This Sunday the world will continue its wobbly spin. Trump will thump his chest while bloviating. The least and dumbest among us will appear on morning talk shows.
At the same time butterflies will flutter by and the neighborhood hummingbird will brunch with his considerable beak into our gourmet feeder celebrating our 29th anniversary. Not just another day for Peggy and me.
In 1986 we made it official after 2 ½ years together. We got it right this time. Only a few people in attendance that day are still with us. It happens that way the second time around. How to describe bliss? I suppose it’s bad form to publicly proclaim one’s good fortune. I might sound like Donald Trump. But the fact is I won the human lottery.
At 94 Peggy is still in her extended prime. We don’t travel any more but her imagination carries her to far regions off the map. If she takes daily flights of fancy I ground her and in the process she lifts me enough to claim a distant perch.
As a surrogate mother to at least a half dozen young(er) friends, besides our combined families, she is a model and inspiration of how one might be in this world pulling on inner resources. She is a harbor for my voyage both in and out.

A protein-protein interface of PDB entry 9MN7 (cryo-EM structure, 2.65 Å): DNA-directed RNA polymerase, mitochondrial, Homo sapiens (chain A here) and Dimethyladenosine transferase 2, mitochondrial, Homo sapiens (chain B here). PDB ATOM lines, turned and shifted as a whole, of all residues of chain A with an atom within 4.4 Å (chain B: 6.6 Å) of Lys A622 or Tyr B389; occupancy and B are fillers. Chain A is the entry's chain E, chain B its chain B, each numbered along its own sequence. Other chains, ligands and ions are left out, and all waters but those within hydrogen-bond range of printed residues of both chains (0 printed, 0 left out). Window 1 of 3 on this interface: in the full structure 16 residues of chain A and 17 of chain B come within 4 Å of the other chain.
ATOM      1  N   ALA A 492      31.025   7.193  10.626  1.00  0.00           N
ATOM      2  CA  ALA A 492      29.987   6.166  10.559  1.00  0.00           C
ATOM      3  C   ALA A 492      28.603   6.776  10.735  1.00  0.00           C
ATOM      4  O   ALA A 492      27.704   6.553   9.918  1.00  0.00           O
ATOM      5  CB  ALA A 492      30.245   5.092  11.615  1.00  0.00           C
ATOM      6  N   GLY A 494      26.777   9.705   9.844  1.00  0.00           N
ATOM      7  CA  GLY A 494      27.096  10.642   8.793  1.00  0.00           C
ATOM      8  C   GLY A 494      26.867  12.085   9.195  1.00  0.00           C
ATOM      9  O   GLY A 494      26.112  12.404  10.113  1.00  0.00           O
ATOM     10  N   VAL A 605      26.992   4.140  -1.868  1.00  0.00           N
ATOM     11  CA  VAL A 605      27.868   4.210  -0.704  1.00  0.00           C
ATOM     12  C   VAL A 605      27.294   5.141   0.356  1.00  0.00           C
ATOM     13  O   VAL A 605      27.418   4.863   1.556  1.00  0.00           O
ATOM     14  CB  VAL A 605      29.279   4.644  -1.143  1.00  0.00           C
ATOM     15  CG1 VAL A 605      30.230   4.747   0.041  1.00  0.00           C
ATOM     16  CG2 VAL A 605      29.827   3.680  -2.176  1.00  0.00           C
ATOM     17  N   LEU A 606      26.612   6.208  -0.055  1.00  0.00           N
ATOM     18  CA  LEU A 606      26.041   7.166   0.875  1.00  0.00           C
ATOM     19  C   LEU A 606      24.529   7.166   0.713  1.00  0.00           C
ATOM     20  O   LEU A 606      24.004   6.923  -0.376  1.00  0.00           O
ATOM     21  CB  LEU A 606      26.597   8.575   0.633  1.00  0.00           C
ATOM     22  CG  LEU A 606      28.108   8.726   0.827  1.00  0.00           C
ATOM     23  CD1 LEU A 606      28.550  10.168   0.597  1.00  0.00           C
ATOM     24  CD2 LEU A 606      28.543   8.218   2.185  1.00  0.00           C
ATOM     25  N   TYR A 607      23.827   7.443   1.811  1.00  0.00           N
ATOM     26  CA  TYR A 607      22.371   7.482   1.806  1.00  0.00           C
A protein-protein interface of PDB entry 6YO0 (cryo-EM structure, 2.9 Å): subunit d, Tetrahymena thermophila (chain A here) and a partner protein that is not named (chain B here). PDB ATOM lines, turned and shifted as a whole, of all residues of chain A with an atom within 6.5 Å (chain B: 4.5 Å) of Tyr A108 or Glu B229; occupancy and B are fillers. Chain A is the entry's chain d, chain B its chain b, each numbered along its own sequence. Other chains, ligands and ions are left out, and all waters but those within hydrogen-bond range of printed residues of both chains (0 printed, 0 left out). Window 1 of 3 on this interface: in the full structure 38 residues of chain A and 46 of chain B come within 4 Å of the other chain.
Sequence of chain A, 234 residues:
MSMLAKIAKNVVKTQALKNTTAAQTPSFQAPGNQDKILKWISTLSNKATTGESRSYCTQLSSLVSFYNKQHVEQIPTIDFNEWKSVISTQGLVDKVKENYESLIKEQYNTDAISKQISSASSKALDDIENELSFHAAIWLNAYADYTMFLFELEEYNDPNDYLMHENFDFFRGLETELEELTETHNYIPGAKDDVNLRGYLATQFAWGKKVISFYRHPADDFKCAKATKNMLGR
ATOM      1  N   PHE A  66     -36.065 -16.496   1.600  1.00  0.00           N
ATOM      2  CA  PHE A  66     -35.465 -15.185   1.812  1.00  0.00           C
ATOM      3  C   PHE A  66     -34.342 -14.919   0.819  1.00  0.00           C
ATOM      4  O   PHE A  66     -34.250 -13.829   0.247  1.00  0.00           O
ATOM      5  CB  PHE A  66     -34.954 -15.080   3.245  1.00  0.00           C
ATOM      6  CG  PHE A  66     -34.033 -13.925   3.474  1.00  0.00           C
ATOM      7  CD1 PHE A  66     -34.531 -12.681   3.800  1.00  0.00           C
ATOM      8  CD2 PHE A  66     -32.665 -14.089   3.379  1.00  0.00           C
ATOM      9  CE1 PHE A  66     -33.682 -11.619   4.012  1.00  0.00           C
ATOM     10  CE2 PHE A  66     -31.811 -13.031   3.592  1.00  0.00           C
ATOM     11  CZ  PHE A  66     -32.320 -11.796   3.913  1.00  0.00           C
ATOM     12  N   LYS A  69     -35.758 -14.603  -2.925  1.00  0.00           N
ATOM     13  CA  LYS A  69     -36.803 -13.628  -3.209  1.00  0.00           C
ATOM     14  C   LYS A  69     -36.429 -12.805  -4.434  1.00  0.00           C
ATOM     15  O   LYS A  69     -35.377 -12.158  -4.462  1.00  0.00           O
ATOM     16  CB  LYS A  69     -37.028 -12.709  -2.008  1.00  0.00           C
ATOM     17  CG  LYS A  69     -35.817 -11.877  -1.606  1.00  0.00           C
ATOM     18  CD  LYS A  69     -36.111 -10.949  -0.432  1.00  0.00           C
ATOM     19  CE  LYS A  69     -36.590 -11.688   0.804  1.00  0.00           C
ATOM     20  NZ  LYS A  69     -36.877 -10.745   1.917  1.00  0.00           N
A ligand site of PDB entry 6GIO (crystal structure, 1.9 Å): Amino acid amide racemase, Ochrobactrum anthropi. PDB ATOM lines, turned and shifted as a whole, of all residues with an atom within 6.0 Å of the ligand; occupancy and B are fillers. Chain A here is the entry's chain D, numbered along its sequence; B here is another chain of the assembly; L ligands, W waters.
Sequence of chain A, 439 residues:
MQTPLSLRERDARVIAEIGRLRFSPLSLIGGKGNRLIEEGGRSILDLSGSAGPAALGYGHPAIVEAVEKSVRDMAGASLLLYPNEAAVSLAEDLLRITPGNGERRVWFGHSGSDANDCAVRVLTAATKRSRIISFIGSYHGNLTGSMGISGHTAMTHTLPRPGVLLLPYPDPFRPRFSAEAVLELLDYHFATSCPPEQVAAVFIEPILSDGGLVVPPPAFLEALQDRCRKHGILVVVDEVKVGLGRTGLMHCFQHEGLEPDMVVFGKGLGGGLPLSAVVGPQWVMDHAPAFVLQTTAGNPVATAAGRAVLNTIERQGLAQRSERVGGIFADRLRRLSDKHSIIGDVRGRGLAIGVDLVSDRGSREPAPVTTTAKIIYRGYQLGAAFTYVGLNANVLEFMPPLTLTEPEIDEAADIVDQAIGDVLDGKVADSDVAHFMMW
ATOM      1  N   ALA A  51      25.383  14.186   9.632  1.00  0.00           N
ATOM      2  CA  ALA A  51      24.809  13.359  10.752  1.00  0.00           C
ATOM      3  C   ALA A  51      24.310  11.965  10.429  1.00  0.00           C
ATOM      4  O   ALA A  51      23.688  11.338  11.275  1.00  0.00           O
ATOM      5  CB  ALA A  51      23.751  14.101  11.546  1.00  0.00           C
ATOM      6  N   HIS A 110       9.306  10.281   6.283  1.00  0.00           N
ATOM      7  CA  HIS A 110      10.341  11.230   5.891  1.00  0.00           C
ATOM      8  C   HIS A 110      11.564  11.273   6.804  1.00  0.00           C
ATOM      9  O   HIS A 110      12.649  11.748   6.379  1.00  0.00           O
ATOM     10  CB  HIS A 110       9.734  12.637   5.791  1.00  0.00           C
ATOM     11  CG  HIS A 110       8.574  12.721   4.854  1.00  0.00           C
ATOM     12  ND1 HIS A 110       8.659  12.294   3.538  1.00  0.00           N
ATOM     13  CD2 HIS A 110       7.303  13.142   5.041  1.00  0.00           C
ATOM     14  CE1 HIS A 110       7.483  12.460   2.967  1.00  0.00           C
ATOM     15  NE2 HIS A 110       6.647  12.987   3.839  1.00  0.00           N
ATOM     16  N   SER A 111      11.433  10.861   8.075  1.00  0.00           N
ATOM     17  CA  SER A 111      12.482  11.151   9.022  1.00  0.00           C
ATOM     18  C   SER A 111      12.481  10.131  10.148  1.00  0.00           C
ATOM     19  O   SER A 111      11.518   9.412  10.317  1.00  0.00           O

Peggy enthuses and her ardor is an affirmation of being alive. It charges the air around her. Her ground, her gaze becomes a fertile garden of possibilities with hybrid consanguinities. In a recent poem she connects secular saints (transformational artists) with lame religion and the faithful watching a sixteen inning baseball game.
Peggy was orphaned at eight. As a consequence she had the benefit of two mothers. One offered unconditional love and nurtured her imagination. Her aunt who took over gave her the tools to make her way in the world. How she made her way to me and I to her is the stuff of a French film where a man and a woman drift inexorably toward one another, almost meet, then almost don’t, then do. It’s called life. It is our movie.